Power Outages and Community

They closed the schools today here in Nashville because its cold out and they didn’t want kids to get frostbite waiting for the bus.  I remember times when the power was out in winter for 2 or 3 days in a row which meant we had no heat in the house and what’s weird is I don’t remember it getting cold in the house.  It had to since it was in the 20s outside but we were used to it and they didn’t think about closing schools until we had six inches of snow.  You see, I grew up in Levittown NY and I’m thinking of the early seventies.  There would be bad weather and the power would go out, so what would we do?  It didn’t matter what time it was, we would gather in the kitchen and pull out whatever cold-cuts and salads where in the fridge and have a feast.  I’m wondering if everybody knows what cold-cuts are so for anyone who isn’t sure they’re also known as lunch meat but not the prepackaged crap you get now.  I’m talking real roast beef, turkey and ham that they cooked at the store or deli and didn’t slice until you ordered it.  I’m sure Boar’s Head was already a major player (I just checked their website) but most places still made their own and they didn’t ask how you wanted it sliced they sliced it as thin as they could, showed you a piece and asked you if it was thin enough.

We would light some candles and an old-fashioned lantern, sit around the transistor-radio (if you’re young that means a battery powered radio), listen, talk and eat.  I mean what else was there to do?  The part that’s funny was that we would get up in the middle of the night to do this, how can you sleep when the power’s out, right? 

Eat; we don’t want the food to go bad…

The problem is that things work too well now, we need more power failures to build community.

Heavenly Father,
Thank you for all the great things you provide for us in this country, electricity that is reliable, well stocked supermarkets and running water.  Today we come to understand a little better that these things can be a two edged sword.  Lord, give us the desire to have true community with fellow believers and to be a light to draw others to you, in Jesus’ name we pray.
Amen

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3 Responses to “Power Outages and Community”

  1. Maria Houpt Says:

    SO true!!!!!!!!!!!! Love it!!!!!!!!!!
    Our boys have been out of school for two days now, bc of the cold. WHY? There’s heat in the school building!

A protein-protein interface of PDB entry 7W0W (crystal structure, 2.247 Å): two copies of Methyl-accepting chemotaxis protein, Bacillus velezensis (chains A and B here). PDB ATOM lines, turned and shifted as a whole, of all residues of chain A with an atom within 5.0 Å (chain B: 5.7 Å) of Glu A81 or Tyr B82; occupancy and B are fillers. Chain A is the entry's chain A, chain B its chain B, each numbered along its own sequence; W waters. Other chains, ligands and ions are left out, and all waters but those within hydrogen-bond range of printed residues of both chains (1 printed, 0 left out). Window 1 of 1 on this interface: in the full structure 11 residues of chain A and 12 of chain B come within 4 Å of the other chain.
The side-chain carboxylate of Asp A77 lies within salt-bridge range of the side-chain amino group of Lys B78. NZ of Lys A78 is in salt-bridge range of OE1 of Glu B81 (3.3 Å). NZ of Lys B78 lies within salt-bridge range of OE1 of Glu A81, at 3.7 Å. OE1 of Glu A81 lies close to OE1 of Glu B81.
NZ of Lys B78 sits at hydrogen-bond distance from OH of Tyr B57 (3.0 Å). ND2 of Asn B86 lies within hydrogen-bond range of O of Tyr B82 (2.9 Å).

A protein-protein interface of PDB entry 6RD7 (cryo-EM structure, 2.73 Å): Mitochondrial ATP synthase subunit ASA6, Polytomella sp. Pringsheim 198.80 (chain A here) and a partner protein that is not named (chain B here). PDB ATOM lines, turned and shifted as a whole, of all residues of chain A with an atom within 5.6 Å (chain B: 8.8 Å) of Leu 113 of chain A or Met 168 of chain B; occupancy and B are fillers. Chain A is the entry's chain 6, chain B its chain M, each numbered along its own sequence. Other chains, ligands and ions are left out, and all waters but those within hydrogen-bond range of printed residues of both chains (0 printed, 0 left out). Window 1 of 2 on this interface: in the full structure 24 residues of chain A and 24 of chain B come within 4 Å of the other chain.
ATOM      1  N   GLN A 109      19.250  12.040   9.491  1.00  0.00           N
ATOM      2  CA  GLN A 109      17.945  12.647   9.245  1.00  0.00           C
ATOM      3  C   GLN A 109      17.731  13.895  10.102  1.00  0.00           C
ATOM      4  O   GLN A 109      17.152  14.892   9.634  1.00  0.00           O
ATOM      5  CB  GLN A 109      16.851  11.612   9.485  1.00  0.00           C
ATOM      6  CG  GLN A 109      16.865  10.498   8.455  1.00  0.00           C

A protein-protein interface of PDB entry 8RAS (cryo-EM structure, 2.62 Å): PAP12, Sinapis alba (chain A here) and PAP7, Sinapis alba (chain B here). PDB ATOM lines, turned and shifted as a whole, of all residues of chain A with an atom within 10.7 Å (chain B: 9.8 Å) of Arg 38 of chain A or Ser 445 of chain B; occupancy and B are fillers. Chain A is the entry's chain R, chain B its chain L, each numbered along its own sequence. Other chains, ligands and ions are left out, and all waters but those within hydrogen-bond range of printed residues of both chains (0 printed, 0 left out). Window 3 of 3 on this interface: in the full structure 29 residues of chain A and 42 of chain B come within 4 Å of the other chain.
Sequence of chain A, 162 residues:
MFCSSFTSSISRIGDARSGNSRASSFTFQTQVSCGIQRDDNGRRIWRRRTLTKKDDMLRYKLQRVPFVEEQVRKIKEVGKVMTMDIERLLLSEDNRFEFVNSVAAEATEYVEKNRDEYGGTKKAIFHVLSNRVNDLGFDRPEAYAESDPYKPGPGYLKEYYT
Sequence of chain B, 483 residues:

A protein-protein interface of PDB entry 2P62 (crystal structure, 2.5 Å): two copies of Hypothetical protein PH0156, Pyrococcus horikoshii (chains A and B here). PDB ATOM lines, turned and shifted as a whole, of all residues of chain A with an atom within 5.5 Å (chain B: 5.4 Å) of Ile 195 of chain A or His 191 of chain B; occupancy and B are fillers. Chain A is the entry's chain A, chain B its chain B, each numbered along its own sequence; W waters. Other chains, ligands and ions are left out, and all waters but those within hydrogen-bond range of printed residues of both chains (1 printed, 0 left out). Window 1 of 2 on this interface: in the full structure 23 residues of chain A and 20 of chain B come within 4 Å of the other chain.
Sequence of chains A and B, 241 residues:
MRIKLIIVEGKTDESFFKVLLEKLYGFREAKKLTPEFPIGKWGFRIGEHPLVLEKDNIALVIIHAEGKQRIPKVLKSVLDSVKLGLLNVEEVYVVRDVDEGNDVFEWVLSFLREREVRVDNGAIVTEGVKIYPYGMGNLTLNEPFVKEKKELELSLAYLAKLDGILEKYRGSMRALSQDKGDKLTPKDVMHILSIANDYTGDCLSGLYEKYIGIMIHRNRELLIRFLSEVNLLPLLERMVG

Love the part about the ‘cold cuts’!!!!! Brings back memories!

  2. Ahh, power outages and New Yorkers…About a year ago we had a huge storm up here in Nor. Cal. Almost our whole little city lost power, some people for several days. We only lost power for about 12 hours, but it was the day Paul’s friends from New York were coming through town to have dinner with us. I’d never met them before, so it was a big deal. We had to light the whole house with candles, which made it very difficult for me to breath (I’ve got wimpy lungs), so we had to open the doors to the cold to keep me from passing out. I couldn’t use the oven, but was able to light the gas stove top and cook dinner that way. Everything came along nicely until I realized I couldn’t use my electric hand mixer to mash the potatoes – and no longer own a potato masher. So our guest from New York took a fork and mashed them for me, almost as smooth as the machine would have.

    The great thing about events like that is that they become landmarks. You never forget when things go crazy wrong – like the Christmas part of my fingertip ended up with the chopped onions (it didn’t occur to me much later, since I was more concerned with stopping the bleeding, that I’d never accounted for the missing piece of finger and that it had most likely ended up in the potatoes au gratin!) – or this Christmas when Paul spilled the turkey drippings in the oven and filled the house with smoke. It’s just more memorable when things go wrong, and it’s best, of course, when they’re not really bad things.

  3. Jim,

    I also have fond memories of power failures and dont mind them unless I have to work the next day and the house doesn’t get too cold. Take care and keep those flash lights handy…Chris

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